What is interesting from the above developments is that it brings two factor authentication, previously an area mainly reserved for corporates, into the consumer arena. While this acceptance may make it easier for businesses to introduce two factor authentication to their workforce it may still be a number of years before we see this adoption take place.
Passwords, for all their weaknesses and issues, have the big advantage of being a very cost effective way of securing systems. Implementing and managing two factor authentication systems can introduce a lot of extra costs and overheads for companies to employ. Because of this the use of passwords will continue to be a necessary evil.
What we need to do is educate users on how to select and use passwords securely, for them to use password managers to help them cope with the multitude of passwords they may have to use, and get companies to properly secure the passwords being used to access their systems.This is probably the paragraph that irked me the most. We are talking to a CSO audience and all we can tell them is to tell users how to select "secure passwords" and to use "password managers"? Really? I've personally worked in complex IDM architectures for quite a while and I've custom built centralised authentication/authorization systems in heterogeneous IT environment from scratch. With all due respect, these recommendations don't cut it.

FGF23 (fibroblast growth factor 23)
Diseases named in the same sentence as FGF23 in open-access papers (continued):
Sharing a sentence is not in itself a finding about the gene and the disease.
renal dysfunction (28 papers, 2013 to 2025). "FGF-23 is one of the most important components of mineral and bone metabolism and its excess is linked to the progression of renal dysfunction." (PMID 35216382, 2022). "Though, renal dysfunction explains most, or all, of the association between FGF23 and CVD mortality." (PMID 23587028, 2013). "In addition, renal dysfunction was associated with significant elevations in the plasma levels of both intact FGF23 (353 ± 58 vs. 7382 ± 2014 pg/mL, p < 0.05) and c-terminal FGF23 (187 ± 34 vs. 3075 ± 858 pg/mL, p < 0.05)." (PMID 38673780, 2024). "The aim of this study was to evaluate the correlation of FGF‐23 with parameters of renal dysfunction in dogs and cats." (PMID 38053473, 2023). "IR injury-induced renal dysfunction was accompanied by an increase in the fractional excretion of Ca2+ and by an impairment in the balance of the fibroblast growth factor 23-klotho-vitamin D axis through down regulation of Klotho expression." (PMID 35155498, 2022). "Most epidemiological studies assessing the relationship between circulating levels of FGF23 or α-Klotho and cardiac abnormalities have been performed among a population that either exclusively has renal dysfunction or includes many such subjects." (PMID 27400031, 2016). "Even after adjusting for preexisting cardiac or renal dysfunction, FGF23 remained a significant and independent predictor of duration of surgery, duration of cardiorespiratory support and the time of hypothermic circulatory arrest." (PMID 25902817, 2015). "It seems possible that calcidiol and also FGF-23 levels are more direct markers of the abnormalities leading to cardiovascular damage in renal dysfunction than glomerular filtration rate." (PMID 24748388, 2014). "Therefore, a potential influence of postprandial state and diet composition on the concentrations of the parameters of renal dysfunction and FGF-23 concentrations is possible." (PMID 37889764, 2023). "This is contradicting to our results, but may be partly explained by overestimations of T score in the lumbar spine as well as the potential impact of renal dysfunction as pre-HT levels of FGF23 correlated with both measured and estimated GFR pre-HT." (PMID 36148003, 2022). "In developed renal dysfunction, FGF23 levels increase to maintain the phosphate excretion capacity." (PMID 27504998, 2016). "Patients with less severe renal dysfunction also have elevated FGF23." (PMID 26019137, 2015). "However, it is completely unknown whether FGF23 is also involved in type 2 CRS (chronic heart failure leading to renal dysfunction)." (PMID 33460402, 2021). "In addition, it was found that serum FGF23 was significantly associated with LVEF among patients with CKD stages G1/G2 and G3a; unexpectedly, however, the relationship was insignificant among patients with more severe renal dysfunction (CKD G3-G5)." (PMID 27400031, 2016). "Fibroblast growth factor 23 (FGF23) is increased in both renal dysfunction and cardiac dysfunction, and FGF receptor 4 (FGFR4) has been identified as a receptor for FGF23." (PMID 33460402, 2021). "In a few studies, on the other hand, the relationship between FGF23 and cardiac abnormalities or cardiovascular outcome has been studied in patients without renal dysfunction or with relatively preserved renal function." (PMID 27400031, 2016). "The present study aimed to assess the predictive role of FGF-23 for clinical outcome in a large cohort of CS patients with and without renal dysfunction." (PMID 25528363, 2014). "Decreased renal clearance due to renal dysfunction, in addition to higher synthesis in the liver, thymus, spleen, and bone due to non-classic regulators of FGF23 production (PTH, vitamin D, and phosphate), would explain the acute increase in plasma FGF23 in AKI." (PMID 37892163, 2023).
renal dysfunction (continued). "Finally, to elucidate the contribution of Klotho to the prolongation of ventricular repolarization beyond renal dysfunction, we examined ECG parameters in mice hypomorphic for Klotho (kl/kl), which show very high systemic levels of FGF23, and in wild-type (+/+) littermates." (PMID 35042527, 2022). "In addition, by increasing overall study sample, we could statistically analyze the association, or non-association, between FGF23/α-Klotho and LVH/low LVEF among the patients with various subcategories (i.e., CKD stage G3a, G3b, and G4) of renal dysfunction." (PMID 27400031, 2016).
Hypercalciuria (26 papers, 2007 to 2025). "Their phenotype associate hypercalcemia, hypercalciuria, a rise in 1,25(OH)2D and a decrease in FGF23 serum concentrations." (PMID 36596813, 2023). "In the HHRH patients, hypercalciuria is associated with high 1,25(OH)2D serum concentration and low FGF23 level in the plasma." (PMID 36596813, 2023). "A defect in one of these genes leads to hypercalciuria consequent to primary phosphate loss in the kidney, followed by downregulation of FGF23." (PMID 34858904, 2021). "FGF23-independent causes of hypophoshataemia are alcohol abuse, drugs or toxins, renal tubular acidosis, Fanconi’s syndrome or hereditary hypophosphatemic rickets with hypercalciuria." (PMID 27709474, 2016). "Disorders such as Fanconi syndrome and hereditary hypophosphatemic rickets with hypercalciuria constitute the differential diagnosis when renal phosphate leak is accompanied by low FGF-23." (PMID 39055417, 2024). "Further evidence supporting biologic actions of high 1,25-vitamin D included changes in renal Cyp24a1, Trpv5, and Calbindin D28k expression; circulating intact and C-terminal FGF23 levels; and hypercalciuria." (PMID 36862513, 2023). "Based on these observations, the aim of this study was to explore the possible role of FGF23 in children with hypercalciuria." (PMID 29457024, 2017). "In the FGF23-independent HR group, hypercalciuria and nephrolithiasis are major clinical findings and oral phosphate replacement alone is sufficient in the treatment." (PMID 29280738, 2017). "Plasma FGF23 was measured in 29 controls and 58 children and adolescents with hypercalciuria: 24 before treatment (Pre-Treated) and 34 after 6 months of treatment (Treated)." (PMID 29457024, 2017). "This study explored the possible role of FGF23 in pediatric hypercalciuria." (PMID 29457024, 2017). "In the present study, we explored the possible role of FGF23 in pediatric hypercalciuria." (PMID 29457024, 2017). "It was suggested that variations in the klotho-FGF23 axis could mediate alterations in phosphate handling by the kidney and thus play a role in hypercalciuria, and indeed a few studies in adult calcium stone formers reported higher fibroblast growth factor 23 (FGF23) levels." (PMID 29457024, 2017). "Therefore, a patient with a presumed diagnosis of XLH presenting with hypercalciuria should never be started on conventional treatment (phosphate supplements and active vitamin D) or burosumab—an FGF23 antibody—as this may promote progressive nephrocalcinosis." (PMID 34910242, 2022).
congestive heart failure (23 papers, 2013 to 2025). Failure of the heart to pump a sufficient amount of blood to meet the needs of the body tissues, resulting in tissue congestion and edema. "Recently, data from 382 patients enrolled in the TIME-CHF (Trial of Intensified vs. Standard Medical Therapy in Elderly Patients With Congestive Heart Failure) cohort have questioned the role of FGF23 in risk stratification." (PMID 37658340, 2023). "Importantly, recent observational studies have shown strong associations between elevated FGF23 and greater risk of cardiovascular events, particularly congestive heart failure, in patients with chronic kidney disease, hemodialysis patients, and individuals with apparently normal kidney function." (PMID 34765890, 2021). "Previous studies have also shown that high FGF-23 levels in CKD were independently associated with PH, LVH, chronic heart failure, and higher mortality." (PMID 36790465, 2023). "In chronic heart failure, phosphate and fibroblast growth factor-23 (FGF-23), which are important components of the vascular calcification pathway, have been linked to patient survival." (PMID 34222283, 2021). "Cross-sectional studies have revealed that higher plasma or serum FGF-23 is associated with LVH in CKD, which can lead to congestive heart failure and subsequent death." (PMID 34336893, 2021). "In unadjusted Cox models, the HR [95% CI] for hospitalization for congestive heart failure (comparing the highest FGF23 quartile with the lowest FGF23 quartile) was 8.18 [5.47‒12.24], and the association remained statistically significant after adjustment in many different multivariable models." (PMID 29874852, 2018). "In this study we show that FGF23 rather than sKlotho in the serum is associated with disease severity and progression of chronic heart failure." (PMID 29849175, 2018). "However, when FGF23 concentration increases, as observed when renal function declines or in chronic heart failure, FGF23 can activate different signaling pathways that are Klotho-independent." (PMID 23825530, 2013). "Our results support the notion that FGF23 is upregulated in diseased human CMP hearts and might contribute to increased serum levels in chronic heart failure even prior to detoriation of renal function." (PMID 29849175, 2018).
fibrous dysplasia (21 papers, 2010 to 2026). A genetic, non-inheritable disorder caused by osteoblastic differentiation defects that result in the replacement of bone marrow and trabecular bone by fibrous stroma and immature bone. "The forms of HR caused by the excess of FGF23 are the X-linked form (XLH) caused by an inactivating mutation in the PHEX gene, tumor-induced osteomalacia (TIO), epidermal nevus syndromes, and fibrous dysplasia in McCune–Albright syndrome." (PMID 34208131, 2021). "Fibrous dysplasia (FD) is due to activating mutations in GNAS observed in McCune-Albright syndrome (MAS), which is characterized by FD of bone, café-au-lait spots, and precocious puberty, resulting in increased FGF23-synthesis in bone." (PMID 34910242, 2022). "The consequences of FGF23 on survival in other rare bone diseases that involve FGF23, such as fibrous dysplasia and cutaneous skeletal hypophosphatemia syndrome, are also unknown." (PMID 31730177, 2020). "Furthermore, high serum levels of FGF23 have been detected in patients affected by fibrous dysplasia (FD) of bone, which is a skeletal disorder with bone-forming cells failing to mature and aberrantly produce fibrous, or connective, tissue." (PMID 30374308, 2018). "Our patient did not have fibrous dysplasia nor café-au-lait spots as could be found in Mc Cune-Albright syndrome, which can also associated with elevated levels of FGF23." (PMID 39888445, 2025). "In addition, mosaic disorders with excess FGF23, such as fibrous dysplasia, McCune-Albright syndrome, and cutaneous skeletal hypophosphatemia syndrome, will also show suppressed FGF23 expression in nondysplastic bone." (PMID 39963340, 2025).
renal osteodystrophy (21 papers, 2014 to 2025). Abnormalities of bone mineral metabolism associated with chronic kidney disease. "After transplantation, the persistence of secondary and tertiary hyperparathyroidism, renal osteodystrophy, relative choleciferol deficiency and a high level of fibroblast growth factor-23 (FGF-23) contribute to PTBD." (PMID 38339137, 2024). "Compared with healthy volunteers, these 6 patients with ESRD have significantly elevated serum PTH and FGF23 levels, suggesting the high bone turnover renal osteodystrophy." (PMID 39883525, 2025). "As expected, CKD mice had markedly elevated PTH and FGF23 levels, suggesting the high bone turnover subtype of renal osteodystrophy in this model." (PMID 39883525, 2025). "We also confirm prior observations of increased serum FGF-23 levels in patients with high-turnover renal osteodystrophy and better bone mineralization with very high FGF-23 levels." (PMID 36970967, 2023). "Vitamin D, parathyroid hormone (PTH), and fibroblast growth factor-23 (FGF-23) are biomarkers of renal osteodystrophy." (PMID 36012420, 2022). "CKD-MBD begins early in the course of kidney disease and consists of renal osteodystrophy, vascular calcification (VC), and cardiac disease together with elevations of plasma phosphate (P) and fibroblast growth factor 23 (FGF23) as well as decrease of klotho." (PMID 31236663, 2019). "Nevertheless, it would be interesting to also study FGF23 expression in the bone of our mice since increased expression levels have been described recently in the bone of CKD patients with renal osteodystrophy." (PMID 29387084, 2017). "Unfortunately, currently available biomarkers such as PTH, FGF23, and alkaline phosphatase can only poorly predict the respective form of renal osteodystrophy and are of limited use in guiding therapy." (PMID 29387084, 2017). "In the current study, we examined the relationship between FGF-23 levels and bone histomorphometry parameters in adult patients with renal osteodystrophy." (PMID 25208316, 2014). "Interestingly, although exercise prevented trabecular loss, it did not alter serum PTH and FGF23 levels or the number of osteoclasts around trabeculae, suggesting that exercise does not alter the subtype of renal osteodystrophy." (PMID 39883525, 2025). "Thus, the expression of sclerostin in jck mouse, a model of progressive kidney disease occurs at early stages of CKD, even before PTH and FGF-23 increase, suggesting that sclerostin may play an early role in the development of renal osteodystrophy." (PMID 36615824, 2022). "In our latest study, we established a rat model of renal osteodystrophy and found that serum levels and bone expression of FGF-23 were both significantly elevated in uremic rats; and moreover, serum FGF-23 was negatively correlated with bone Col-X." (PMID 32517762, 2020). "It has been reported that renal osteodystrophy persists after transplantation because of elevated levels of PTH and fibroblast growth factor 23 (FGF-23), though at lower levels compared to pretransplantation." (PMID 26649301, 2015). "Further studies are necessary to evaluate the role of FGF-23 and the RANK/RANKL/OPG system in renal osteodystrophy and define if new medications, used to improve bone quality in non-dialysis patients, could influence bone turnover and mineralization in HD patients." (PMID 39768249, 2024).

We are talking to an audience that, today, is responsible for a diverse set of technologies they didn't choose. An audience that is pressured into adopting cloud-based solutions to enable business units to do their actual job and keep their companies competitive. An audience that is challenged to respond to complex architecture questions and all we can tell them is to use stronger passwords and password managers? No, just no.
I agree that our challenge exists in breaking down very complex solutions into understandable chunks of information on an executive level but in all honesty, you can not address the password issue without talking about consolidation of directories (reducing the potential points of failure!), federated authentication and single sign on. This doesn't mean you have to quote RFCs on SAML, OAuth, etc. but if our common goal is to reduce the noise and to increase the signal, we have to start by being honest with ourselves and with our audience.
The article at hand is opinion more than it is something that shares experience/knowledge. As professionals we should hold ourselves to a higher standard when addressing the audience we care so much about. Next time when asked to write an article or partake in an interview or panel, I will ask myself "am I truly the person they want to talk about this subject" instead of letting my vanity get the better of me.
We can do better and we should.
(1) your messages of sympathy are much appreciated but I don't actually have bronchitis!! You just missed the Sweet Brown reference.
(2) I don't actually have a cat.